Texas air pollution study gets help from the Hurricane Hunters

By: Dr. Jeff Masters , 2:52 PM GMT on May 19, 2006

Houston and Los Angeles rank as the two most polluted or cities in the U.S. To address the problem in Houston, a series of air pollution field studies have been run over the past decade in Texas to help understand the what is going on, and come up with the best emission control strategies needed to reduce ozone pollution levels. The TexAQS II Air Quality Field Study is that latest effort to do so. The field study, slated to run through September of this year, will take a broad number of surface based and airborne air pollution and meteorology measurements. A key tool in the study is one of NOAA's P-3 weather research aircraft, which will be specially outfitted as a state-of-the-art air pollution sampling platform. I flew on the NOAA P-3s in a number of such air pollution field studies during my stint with the hurricane hunters. My most memorable project came in 1989, when we flew over the Arctic Ice Cap to track "Arctic Haze". It was unbelievable to be flying over what should have been one of the cleanest places in the world, only to find visibility reduced to three miles in thick haze, due to pollution blown over the North Pole from industrial sources in Eastern Europe.

Figure 1. Areas of the U.S. in violation of the EPA standards for ozone pollution.

The data collected in the Texas study will be used to develop a variety of computer models needed to understand what is going on, and thereby recommend pollution control strategies. Ozone is not emitted directly, but is formed in a very complicated way from the "precursor" pollutants, Nitrogen Oxides (NOx) and Volatile Organic Compounds (VOC). It turns out that this formation process is extremely non-linear--which means that in some cases, reducing emissions of one of the "precursor" pollutants will actually increase ozone. As a result, you really have to understand the problem thoroughly before going to the expense of implementing emission controls of NOx or VOC in an effort to reduce ozone pollution.

Computer modeling efforts to understand pollution are of limited help, because we don't have a very good idea about how much pollution is being emitted. Each year, businesses are required to submit estimates of how much pollution they are emitting. These emission estimates, however, are not very accurate. For example, according to a story published May 7 in the Houston Chronicle, a British Petroleum refinery in Texas City (just south of Houston) reported that it emitted three times more formaldehyde and ammonia in 2004 than in 2003. The increase in emissions at this one plant was so large, that it distorted the data for refineries nationwide, according to the EPA. The Texas City plant accounted for the bulk of a 15 percent increase in emissions in 2004 that drove refinery pollution to its worst level since 2000. The problem is that the company likely underestimated its 2003 emissions. The emission estimates are all theoretical, and are not based on actual measurements of pollutant gases coming out of the stacks.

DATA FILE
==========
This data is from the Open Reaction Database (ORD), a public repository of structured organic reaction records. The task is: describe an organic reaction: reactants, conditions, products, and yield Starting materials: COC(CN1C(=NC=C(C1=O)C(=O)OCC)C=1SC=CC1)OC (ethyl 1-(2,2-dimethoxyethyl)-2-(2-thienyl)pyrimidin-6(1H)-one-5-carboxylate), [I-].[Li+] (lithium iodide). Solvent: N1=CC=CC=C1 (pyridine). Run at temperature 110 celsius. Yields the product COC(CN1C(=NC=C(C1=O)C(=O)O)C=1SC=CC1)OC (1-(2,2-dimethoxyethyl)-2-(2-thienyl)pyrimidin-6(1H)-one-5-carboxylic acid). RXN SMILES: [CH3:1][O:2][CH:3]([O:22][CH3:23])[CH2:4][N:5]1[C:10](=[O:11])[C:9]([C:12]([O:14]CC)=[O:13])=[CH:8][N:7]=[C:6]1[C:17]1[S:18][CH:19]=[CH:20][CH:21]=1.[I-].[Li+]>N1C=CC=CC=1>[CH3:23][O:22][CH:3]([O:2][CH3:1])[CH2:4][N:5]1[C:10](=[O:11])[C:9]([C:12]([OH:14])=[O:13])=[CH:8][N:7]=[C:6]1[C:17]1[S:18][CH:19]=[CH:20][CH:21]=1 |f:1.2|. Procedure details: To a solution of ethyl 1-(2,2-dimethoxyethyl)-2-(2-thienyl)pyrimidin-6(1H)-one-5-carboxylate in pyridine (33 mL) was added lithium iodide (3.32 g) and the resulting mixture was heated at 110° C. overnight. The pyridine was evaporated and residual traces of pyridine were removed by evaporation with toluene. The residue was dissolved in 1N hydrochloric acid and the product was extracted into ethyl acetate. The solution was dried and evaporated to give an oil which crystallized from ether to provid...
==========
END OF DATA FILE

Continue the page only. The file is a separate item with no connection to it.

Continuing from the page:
The article quotes Matt Fraser, an associate professor in civil and environmental engineering at Rice University, who says: "It's incredible that they were that far off. That's a huge increase in formaldehyde. It just shows you how little attention is being paid to getting emissions numbers right. And since all of our air-quality control strategies are based on that data, it makes you wonder." Well, the planners of the TexAQS II Air Quality Field Study are also wondering, which is why there is the necessity of doing this field study. The only sure way to know what's really going up into the air is to go out and measure it, and this summer's study should help the scientists and regulators figure out what the right steps are to control air pollution in one of our most polluted cities.

Unfortunately, the participation of NOAA's P-3 in the Texas study means that only one P-3 will be available for hurricane hunting this hurricane season. This worries me, because the P-3s are the best tool we have for hurricane reconnaissance. The Air Force C-130s do not have the state-of-the-art radar systems like the P-3s carry, nor the new SFMR Stepped Frequency Microwave Radiometer instrument that can measure surface winds speeds anywhere in a storm. Will participation of the P-3 in this air pollution study save more lives and property than if the aircraft participated in hurricane hunting this Fall? I think that is probably the case, but it is definitely a gamble that I'm uncomfortable with.